Each of these scenarios offers predictions with different levels of certainty. With probabilistic models in place, you can easily calculate the risks if these predictions come true.

**Increasing the Software Team to 20 People:**This would increase the percentage of employees with access to the source code from 11% to 20%. As a result, the likelihood of success for all identity-compromise-based attacks—and the associated risk exposure—would double, bringing the total risk exposure to $6.34 million.**Anticipating an Increase in Phishing Attacks:**We can estimate how much phishing attacks might increase by looking at similar past events (like the early days of COVID). Suppose we assume a 20% rise in phishing attacks. This would impact only one attack vector, increasing its likelihood of success from 4.7% to 5.64%, leading to a mere $9,400 increase in risk exposure.**Surge in Malware Activity:**A 40% increase in malware activity would mostly affect one attack vector. The likelihood of a successful malvertising attack would rise from 240% to 336%, temporarily increasing the total risk exposure by $960,000.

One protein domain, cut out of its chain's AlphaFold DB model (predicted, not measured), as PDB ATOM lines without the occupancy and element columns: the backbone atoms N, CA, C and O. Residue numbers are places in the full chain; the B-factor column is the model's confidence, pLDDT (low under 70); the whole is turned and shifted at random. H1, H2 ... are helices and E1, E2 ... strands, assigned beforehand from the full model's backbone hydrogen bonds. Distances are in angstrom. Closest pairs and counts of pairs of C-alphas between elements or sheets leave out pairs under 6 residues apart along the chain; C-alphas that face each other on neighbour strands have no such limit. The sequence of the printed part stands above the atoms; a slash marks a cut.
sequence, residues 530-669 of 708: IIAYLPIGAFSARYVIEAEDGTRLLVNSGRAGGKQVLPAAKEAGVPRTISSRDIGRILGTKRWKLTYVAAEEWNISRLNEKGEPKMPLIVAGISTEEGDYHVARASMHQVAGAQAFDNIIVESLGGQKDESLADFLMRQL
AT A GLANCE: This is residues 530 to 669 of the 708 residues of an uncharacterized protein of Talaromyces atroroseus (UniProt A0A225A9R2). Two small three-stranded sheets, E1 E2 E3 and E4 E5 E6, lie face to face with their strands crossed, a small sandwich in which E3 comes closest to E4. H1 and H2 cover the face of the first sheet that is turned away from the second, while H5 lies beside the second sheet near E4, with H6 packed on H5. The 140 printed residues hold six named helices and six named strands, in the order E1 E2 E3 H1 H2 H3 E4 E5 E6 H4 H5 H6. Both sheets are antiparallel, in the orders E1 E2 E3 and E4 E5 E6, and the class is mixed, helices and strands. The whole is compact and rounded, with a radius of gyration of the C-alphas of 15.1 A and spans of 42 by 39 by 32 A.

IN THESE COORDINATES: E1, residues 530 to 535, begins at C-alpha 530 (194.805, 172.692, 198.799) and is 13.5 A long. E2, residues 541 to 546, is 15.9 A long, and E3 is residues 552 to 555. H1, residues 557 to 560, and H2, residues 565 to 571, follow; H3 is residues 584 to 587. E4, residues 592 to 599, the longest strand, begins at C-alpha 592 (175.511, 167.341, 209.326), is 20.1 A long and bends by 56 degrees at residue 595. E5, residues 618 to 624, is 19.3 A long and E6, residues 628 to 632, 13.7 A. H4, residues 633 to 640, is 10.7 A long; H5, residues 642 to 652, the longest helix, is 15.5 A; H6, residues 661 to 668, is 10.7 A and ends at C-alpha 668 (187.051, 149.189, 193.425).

These examples show how probabilistic threat modeling can effectively assess the impact of company changes, respond to early warning signals, and make informed decisions based on future predictions.

## Conclusion

Probabilistic threat modeling is a powerful tool that goes beyond traditional risk analysis. It allows organizations to not only assess current risks and the effectiveness of security controls but also to anticipate and prepare for future threats. By incorporating predictions—whether they stem from internal changes, emerging trends, or early warning signals—companies can make more informed decisions and better allocate resources to mitigate potential risks. As demonstrated, understanding how different factors influence risk exposure enables organizations to stay ahead of threats and protect their critical assets more effectively.

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Thank you for reading so far!